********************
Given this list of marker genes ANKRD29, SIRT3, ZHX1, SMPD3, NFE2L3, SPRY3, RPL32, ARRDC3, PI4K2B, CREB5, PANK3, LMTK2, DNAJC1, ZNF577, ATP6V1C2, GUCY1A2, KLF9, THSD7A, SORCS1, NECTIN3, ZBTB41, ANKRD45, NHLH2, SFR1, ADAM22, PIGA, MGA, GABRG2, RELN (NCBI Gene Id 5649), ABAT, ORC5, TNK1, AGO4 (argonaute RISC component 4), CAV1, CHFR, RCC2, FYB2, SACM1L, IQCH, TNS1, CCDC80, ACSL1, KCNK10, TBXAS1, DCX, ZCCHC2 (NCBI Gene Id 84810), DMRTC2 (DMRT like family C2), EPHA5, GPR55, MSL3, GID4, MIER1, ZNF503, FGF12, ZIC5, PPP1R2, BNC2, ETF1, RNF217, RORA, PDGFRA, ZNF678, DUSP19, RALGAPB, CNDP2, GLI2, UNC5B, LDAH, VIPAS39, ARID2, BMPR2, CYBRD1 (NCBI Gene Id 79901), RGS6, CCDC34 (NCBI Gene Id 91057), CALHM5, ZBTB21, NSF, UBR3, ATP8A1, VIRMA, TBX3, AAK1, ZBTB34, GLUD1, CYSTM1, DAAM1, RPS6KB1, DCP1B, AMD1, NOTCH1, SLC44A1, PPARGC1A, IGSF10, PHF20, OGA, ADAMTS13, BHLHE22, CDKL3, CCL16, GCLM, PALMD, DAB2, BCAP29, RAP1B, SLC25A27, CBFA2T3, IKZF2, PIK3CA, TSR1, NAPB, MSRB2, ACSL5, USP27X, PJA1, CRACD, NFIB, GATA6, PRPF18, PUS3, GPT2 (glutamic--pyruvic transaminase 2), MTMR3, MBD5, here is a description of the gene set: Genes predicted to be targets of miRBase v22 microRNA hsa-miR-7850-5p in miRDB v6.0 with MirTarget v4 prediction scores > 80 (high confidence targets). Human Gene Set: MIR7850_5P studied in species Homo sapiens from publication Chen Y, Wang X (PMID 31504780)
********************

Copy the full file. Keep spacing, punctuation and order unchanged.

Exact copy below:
Given this list of marker genes ANKRD29, SIRT3, ZHX1, SMPD3, NFE2L3, SPRY3, RPL32, ARRDC3, PI4K2B, CREB5, PANK3, LMTK2, DNAJC1, ZNF577, ATP6V1C2, GUCY1A2, KLF9, THSD7A, SORCS1, NECTIN3, ZBTB41, ANKRD45, NHLH2, SFR1, ADAM22, PIGA, MGA, GABRG2, RELN (NCBI Gene Id 5649), ABAT, ORC5, TNK1, AGO4 (argonaute RISC component 4), CAV1, CHFR, RCC2, FYB2, SACM1L, IQCH, TNS1, CCDC80, ACSL1, KCNK10, TBXAS1, DCX, ZCCHC2 (NCBI Gene Id 84810), DMRTC2 (DMRT like family C2), EPHA5, GPR55, MSL3, GID4, MIER1, ZNF503, FGF12, ZIC5, PPP1R2, BNC2, ETF1, RNF217, RORA, PDGFRA, ZNF678, DUSP19, RALGAPB, CNDP2, GLI2, UNC5B, LDAH, VIPAS39, ARID2, BMPR2, CYBRD1 (NCBI Gene Id 79901), RGS6, CCDC34 (NCBI Gene Id 91057), CALHM5, ZBTB21, NSF, UBR3, ATP8A1, VIRMA, TBX3, AAK1, ZBTB34, GLUD1, CYSTM1, DAAM1, RPS6KB1, DCP1B, AMD1, NOTCH1, SLC44A1, PPARGC1A, IGSF10, PHF20, OGA, ADAMTS13, BHLHE22, CDKL3, CCL16, GCLM, PALMD, DAB2, BCAP29, RAP1B, SLC25A27, CBFA2T3, IKZF2, PIK3CA, TSR1, NAPB, MSRB2, ACSL5, USP27X, PJA1, CRACD, NFIB, GATA6, PRPF18, PUS3, GPT2 (glutamic--pyruvic transaminase 2), MTMR3, MBD5, here is a description of the gene set: Genes predicted to be targets of miRBase v22 microRNA hsa-miR-7850-5p in miRDB v6.0 with MirTarget v4 prediction scores > 80 (high confidence targets). Human Gene Set: MIR7850_5P studied in species Homo sapiens from publication Chen Y, Wang X (PMID 31504780)